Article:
Undetected JScript Dropper Installs Sage RansomwareApril 20, 2017 | Malware Analysis
A popular method to distribute malware (especially ransomware) is to send a JScript file (*.js) by E-Mail or prompt a user surfing the web to execute a file. The goal of this type of attack is to bypass filtering systems that warn users trying to open attachments with certain file extensions (e.g. .exe) or disallow those attachments altogether. In response, Google issued a ban on *.js file attachments in Gmail in February.
In most cases, JScript files are not the actual malware. They are a dropper, designed to “install” malware on the target system. This technique is difficult to detect through a signature-based approach because there are endless variations and custom obfuscations.
We recently saw an example of this technique used by a JScript dropper containing the Sage Ransomware 2.2 (you can read an overview of Sage Ransomware 2.0 here). The JScript Dropper was completely undetected by 0/55 AntiVirus products in VirusTotal at the time of our analysis.
This is not unusual. Whenever a new kind of malware appears in the wild, the first few hours are quite dangerous for users relying solely on traditional Antivirus products (demonstrated in Figure 1). Through VMRay Analyzer’s dynamic analysis we are able to see the malware’s full behavior. Malicious behavior is always malicious behavior, even if you add obfuscation on top of it.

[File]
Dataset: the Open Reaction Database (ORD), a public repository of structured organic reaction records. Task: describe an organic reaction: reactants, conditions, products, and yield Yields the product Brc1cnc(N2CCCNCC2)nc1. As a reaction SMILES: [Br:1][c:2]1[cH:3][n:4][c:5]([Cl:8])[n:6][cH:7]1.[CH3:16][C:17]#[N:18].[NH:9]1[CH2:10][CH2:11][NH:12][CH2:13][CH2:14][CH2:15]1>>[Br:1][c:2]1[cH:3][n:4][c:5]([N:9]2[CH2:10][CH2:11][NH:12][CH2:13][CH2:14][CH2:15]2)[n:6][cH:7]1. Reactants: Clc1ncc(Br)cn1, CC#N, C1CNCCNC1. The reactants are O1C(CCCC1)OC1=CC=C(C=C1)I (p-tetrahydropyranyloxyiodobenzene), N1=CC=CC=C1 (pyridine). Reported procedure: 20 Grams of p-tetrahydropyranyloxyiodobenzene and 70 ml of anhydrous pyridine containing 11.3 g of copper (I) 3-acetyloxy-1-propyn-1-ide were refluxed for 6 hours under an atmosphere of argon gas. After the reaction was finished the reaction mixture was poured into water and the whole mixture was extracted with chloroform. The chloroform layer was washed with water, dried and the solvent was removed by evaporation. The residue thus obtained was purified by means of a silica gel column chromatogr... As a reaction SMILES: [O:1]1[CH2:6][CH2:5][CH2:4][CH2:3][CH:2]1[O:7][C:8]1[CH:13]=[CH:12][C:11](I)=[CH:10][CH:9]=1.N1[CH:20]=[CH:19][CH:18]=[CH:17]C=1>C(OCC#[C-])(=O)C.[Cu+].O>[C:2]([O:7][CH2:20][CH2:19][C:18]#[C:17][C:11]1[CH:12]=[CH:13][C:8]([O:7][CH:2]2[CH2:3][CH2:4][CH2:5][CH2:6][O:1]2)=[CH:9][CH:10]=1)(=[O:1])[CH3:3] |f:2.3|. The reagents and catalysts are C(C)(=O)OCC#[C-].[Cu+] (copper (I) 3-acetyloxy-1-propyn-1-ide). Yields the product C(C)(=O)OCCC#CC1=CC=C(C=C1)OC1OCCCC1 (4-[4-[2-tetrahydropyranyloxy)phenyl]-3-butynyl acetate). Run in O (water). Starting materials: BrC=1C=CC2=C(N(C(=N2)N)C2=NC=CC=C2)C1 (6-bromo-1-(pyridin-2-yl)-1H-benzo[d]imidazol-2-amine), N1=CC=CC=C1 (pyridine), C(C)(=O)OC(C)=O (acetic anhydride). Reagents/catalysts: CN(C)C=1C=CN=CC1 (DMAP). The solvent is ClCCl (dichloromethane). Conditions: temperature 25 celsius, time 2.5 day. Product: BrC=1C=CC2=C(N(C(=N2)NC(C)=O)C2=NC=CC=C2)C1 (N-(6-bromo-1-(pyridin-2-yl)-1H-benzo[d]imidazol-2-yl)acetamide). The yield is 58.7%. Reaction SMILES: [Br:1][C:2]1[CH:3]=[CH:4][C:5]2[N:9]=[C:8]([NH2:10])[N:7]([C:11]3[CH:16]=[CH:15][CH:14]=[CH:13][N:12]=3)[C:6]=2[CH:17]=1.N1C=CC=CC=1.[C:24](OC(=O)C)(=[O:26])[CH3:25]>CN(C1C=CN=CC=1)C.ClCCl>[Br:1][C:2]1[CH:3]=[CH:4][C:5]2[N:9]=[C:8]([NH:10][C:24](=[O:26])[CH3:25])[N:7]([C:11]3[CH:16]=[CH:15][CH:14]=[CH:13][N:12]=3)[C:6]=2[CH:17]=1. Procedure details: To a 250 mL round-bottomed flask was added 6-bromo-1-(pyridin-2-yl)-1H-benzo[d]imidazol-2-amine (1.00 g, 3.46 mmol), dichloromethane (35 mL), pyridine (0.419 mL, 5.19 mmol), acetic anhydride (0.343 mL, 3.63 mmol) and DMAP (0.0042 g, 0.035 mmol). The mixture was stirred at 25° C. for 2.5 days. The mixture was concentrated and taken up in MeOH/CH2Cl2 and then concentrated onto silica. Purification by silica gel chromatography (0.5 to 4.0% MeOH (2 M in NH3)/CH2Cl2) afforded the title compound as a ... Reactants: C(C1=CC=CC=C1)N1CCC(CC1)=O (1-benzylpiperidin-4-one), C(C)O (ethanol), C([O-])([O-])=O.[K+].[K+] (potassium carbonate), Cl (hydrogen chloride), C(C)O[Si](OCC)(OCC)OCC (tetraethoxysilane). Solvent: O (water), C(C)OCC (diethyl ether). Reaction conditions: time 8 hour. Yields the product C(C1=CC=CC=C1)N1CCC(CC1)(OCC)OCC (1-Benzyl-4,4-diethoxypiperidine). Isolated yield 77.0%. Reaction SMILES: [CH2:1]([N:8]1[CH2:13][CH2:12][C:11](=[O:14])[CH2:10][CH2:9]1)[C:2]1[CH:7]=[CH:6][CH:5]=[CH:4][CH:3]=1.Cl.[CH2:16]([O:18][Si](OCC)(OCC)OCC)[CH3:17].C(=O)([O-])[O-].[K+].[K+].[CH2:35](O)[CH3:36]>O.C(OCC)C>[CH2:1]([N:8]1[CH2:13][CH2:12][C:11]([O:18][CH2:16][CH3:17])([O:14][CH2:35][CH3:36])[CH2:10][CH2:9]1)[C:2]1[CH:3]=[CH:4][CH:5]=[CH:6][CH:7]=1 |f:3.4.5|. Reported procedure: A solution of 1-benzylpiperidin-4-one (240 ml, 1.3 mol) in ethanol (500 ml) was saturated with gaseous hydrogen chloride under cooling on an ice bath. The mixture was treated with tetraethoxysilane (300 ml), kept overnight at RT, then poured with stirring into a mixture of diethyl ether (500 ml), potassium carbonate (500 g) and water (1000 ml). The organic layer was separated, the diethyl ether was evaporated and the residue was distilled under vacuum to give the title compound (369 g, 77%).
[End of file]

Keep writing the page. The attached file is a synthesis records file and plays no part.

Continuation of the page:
We can already see suspicious behavior from the JScript dropper in Figure 2:
The JScript dropper uses Scripting.FilesystemObject to work on local files, Wscript.Shell to execute other applications, and finally, an eval() function to execute a JScript payload. Pay attention to how lower and upper case characters were used randomly to evade weak detection systems. These behaviors are all red flags.
In Figure 3, we see the first eval() resolves to:
Figure 4 shows the second eval() resolving to another eval():
After unescaping the payload we get (Figure 5):
Executing the sample in VMRay Analyzer, we can see that the final payload is the latest version of Sage ransomware. Figure 6 shows Sage ransomware encrypting files on the system and demanding ransom to restore the files.
Figure 7 shows VMRay Analyzer identifying malicious activity such as: modifying user files, overwriting the master boot record (MBR), and installing system service. As a result, this generates a high VTI score, indicating this is very malicious behavior.
Watch our video analysis where we outline the malicious behavior carried out by the JScript Dropper:
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